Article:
For children who can read And To Think That I Saw It on Mulberry Street without help, an account of its creator’s life and career.
Klimo teams up with the illustrators of Kathleen Krull’s The Boy on Fairfield Street (2004) to tell the same tale in (somewhat) simpler language. Opening with the news of his Pulitzer Prize win—“Not bad for a lifelong doodler!”—she follows “Ted” from birth on. It’s a lightweight chronicle that includes his youth and early career as a cartoonist, his personal and public lives, his major picture-book successes and breakthrough easy readers, and his work as the publisher of the Beginner Books imprint. Johnson and Fancher incorporate actual Seussian artwork into their golden-toned paintings, including some commercial work but not, happily, the now-discomfiting racial caricatures he drew during World War II when, as the author diplomatically puts it, he “poked fun at Hitler and Japan.” Along with views of the man himself at various ages, the illustrators include racially diverse groups of children and (something of a stretch) publishers raptly reading or listening. There is no bibliography, and the recent string of posthumous publications goes unmentioned. Still, newly independent readers will come away with a picture of the creative genius behind the Cat, the Grinch, and all that incomparable wordplay.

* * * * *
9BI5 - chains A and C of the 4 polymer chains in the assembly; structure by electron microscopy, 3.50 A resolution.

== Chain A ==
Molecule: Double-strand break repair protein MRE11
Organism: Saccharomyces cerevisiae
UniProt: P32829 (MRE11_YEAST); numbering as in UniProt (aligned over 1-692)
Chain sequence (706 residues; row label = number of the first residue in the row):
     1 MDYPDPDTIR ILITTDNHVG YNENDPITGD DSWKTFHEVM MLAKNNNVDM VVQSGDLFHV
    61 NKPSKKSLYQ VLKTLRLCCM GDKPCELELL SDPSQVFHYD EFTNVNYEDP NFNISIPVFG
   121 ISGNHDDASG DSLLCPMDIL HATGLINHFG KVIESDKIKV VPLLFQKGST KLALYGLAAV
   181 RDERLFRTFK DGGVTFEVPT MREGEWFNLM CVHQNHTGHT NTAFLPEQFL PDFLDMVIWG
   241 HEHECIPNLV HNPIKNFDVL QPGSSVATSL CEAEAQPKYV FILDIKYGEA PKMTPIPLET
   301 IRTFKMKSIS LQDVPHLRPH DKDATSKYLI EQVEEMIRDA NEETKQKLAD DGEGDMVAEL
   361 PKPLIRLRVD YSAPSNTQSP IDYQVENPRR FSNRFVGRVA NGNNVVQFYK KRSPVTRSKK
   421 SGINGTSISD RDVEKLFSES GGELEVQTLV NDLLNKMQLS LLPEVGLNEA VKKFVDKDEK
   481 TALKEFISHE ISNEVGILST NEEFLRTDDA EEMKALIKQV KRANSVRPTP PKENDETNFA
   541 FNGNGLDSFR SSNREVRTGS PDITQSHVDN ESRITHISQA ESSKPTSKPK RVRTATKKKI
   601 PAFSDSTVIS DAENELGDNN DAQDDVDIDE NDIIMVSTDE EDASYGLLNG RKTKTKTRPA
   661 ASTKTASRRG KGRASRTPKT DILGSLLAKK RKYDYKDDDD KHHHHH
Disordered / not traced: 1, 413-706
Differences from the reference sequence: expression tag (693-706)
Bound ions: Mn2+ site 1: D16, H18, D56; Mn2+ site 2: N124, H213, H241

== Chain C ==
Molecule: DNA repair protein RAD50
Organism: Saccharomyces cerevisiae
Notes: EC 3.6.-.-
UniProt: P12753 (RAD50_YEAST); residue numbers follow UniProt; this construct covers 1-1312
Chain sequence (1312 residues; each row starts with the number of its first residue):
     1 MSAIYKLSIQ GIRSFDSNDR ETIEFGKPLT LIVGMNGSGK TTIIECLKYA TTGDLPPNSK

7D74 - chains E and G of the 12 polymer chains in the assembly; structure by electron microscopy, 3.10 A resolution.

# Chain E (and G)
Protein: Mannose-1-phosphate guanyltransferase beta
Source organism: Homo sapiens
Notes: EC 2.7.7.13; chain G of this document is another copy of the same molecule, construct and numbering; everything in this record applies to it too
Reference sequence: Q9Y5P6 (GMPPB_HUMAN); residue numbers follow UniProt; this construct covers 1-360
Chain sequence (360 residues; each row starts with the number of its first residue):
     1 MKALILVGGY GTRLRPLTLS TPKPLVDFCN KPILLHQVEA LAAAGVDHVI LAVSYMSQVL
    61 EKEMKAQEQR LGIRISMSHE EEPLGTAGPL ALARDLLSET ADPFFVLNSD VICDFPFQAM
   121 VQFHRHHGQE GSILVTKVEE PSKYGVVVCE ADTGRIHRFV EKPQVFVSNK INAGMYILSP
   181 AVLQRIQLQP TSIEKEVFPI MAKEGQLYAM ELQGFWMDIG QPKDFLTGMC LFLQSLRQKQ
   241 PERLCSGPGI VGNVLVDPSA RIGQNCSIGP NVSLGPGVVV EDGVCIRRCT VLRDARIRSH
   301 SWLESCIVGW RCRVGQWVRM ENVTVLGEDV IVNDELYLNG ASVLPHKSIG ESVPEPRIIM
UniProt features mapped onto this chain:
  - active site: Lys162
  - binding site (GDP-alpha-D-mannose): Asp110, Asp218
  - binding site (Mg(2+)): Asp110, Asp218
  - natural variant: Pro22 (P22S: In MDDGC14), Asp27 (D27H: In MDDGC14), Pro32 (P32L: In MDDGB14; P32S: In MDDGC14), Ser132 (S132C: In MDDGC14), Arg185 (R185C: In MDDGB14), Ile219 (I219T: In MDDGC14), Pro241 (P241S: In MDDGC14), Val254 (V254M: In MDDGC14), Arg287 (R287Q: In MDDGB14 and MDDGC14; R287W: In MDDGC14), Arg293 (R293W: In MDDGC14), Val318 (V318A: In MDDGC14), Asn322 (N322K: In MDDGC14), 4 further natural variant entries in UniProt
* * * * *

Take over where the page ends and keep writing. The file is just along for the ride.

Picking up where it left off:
Not essential but a handsome tribute. (Early reader/biography. 5-7)